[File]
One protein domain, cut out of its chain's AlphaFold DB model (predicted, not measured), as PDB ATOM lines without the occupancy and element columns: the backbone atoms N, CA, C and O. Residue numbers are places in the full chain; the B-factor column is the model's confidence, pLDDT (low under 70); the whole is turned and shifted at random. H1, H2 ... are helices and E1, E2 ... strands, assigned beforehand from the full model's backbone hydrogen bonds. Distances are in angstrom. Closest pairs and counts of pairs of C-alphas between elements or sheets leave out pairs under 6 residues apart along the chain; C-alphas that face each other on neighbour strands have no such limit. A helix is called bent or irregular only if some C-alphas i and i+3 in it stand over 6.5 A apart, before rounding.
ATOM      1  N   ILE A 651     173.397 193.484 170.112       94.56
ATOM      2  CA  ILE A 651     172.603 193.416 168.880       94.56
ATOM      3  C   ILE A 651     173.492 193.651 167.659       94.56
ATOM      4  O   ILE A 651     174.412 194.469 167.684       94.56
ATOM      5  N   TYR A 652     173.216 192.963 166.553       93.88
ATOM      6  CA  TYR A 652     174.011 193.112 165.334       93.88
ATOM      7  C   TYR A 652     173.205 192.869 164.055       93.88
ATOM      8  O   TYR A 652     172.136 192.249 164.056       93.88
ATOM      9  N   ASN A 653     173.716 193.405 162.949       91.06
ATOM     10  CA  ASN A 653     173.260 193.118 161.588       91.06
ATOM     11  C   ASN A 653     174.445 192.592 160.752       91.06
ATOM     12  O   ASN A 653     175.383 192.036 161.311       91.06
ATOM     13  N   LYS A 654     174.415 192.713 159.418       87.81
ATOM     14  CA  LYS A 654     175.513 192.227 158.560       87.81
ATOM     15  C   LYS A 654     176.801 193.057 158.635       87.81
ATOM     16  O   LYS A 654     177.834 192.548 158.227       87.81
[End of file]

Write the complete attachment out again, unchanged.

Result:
One protein domain, cut out of its chain's AlphaFold DB model (predicted, not measured), as PDB ATOM lines without the occupancy and element columns: the backbone atoms N, CA, C and O. Residue numbers are places in the full chain; the B-factor column is the model's confidence, pLDDT (low under 70); the whole is turned and shifted at random. H1, H2 ... are helices and E1, E2 ... strands, assigned beforehand from the full model's backbone hydrogen bonds. Distances are in angstrom. Closest pairs and counts of pairs of C-alphas between elements or sheets leave out pairs under 6 residues apart along the chain; C-alphas that face each other on neighbour strands have no such limit. A helix is called bent or irregular only if some C-alphas i and i+3 in it stand over 6.5 A apart, before rounding.
ATOM      1  N   ILE A 651     173.397 193.484 170.112       94.56
ATOM      2  CA  ILE A 651     172.603 193.416 168.880       94.56
ATOM      3  C   ILE A 651     173.492 193.651 167.659       94.56
ATOM      4  O   ILE A 651     174.412 194.469 167.684       94.56
ATOM      5  N   TYR A 652     173.216 192.963 166.553       93.88
ATOM      6  CA  TYR A 652     174.011 193.112 165.334       93.88
ATOM      7  C   TYR A 652     173.205 192.869 164.055       93.88
ATOM      8  O   TYR A 652     172.136 192.249 164.056       93.88
ATOM      9  N   ASN A 653     173.716 193.405 162.949       91.06
ATOM     10  CA  ASN A 653     173.260 193.118 161.588       91.06
ATOM     11  C   ASN A 653     174.445 192.592 160.752       91.06
ATOM     12  O   ASN A 653     175.383 192.036 161.311       91.06
ATOM     13  N   LYS A 654     174.415 192.713 159.418       87.81
ATOM     14  CA  LYS A 654     175.513 192.227 158.560       87.81
ATOM     15  C   LYS A 654     176.801 193.057 158.635       87.81
ATOM     16  O   LYS A 654     177.834 192.548 158.227       87.81